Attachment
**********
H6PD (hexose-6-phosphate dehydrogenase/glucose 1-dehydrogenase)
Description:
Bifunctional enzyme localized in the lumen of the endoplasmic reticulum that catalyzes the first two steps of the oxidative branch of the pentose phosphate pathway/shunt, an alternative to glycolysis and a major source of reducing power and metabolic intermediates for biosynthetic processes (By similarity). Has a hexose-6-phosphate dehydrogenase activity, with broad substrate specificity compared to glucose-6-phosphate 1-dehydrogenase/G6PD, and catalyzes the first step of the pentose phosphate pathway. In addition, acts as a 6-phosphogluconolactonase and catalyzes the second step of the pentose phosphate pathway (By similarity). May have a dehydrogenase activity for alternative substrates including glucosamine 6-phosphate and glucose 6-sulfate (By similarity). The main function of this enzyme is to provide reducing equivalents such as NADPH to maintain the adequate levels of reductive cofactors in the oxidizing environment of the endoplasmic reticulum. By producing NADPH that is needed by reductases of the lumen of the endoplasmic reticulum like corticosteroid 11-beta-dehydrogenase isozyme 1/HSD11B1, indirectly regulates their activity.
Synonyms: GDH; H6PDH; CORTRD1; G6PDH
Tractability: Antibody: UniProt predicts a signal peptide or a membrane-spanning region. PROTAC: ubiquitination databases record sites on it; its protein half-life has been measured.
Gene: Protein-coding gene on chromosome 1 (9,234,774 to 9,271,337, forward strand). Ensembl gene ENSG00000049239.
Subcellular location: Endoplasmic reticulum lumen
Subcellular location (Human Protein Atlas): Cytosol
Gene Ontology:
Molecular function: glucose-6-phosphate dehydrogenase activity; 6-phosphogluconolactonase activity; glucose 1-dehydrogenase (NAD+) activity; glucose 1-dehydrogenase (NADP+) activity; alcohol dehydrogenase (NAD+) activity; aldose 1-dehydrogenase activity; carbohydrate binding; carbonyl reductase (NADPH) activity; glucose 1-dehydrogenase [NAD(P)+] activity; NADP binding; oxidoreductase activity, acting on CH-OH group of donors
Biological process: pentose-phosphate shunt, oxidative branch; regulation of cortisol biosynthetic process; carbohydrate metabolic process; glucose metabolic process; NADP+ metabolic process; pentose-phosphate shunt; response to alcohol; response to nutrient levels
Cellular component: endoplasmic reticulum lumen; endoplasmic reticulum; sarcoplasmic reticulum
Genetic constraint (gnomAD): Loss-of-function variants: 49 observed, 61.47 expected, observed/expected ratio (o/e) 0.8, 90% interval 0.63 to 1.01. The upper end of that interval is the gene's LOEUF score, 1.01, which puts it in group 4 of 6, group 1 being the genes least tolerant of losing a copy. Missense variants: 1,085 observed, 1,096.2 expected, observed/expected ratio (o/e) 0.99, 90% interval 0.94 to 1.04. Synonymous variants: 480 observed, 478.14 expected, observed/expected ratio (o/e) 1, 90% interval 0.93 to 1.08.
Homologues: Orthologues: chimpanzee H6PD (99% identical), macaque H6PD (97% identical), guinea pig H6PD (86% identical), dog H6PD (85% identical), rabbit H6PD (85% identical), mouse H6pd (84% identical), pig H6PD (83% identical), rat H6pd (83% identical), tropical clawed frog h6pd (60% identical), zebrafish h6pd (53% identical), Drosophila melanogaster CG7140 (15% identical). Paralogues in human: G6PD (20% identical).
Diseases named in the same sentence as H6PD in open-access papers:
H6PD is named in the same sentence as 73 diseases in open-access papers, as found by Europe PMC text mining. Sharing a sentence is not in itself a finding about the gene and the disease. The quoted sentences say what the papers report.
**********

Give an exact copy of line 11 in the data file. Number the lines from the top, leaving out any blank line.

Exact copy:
Biological process: pentose-phosphate shunt, oxidative branch; regulation of cortisol biosynthetic process; carbohydrate metabolic process; glucose metabolic process; NADP+ metabolic process; pentose-phosphate shunt; response to alcohol; response to nutrient levels